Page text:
Don’t Feel Like Yourself? Hormone Imbalance Could Be The Problem.

Portrait of a happy middle aged couple together outdoors

Portrait of a happy middle aged couple together outdoors

Are you experiencing any of the following?

Low energy
Insomnia
Irritability
Hair loss
Weight gain
Mood swings
Hot Flashes
Night sweats
Skin changes
Dry skin
Brittle nails and hair
Decreased libido
Erectile dysfunction
Difficulty concentrating
Memory loss
Depression
Anxiety
Muscle loss
Decreased strength

The above signs and symptoms are usually a clear sign of hormonal balances which are a function of the aging process. It is pretty widely known that women go through a process in which their estrogen and progesterone levels diminish and bring about symptoms of menopause which can be downright frustrating. However, men also go through a decline in testosterone as they age, with some men experiencing a sharp or early decline which manifests in troubling symptoms which have an adverse effect on their day to day lives. This decline, known as andropause, can be monitored through salivary or serum testing of hormone levels and treated with BHRT.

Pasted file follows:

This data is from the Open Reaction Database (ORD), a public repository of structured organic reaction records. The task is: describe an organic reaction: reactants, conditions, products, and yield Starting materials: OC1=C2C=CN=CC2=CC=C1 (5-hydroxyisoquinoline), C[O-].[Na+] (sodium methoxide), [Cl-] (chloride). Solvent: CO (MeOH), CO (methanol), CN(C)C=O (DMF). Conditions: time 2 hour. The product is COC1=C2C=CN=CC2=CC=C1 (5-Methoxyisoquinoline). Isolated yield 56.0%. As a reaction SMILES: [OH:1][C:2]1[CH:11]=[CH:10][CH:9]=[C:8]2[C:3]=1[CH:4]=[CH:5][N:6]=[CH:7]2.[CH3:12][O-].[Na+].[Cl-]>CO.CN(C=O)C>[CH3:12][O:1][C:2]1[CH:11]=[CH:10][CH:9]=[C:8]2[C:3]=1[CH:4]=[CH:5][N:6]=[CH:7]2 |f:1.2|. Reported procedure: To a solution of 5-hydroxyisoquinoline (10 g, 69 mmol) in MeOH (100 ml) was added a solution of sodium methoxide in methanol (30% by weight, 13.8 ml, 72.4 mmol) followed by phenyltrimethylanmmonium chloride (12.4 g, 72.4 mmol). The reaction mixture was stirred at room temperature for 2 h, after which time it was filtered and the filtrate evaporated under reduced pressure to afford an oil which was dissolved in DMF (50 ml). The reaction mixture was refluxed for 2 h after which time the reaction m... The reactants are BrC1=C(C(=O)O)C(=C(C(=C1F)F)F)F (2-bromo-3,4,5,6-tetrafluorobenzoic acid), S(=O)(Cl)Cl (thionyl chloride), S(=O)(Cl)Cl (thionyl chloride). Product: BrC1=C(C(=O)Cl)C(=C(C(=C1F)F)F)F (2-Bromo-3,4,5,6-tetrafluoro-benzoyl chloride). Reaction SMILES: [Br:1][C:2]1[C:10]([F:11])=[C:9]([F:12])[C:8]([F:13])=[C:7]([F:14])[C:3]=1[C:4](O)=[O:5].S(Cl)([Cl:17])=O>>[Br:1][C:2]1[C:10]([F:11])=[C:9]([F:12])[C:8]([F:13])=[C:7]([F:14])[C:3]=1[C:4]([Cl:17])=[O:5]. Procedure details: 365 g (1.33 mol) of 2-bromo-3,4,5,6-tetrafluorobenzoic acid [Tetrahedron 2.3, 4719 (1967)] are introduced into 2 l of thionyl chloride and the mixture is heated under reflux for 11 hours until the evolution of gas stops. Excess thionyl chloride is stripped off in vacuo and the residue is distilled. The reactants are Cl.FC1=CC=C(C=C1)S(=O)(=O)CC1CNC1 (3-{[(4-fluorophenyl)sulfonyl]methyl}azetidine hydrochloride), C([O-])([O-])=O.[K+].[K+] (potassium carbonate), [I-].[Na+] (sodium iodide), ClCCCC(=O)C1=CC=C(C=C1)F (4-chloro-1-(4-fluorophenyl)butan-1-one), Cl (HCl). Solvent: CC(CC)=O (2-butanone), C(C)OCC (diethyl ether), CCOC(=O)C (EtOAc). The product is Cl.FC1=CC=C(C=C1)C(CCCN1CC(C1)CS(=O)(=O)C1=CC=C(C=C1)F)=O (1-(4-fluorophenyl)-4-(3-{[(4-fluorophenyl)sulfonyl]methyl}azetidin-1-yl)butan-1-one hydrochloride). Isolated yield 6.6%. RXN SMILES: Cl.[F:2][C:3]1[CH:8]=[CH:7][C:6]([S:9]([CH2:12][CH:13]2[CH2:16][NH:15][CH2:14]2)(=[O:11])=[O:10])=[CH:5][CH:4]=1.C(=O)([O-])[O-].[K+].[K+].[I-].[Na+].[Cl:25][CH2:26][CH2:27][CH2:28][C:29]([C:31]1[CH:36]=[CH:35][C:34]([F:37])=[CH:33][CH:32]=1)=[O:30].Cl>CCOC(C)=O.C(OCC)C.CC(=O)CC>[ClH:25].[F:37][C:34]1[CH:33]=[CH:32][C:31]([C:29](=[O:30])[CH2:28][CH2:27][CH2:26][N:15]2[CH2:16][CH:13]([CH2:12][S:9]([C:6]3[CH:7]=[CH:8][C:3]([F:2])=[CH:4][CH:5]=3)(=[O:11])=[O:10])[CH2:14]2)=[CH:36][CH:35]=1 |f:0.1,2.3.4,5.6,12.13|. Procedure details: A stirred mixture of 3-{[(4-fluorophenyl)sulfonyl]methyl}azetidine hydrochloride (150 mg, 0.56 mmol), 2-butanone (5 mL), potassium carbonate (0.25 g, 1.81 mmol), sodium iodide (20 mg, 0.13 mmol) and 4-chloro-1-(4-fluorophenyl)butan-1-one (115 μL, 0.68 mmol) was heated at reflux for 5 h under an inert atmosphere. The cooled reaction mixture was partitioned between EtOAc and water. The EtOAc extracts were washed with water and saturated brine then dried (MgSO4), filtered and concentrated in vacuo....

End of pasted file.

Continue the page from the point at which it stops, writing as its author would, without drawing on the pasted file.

The good news is that in many cases, natural supplements and certain food choices can correct these issues, but some individuals, both men and women, may require supplementation with bioidentical hormones, also referred to as BHRT. Bioidentical hormones have the same molecular structure as the hormones which are produced naturally within the body. As a result, the body treats bioidentical hormones exactly like hormones produced within the body, which means that the body’s hormone balance can be restored.

If you are in the Los Angeles area and interested in booking a consultation with me for hormone balancing, please visit: http://www.drstaceynaito.com/#!natural-hormone-support/c1wd8

No Wind In The Sails?

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Original post can be found at: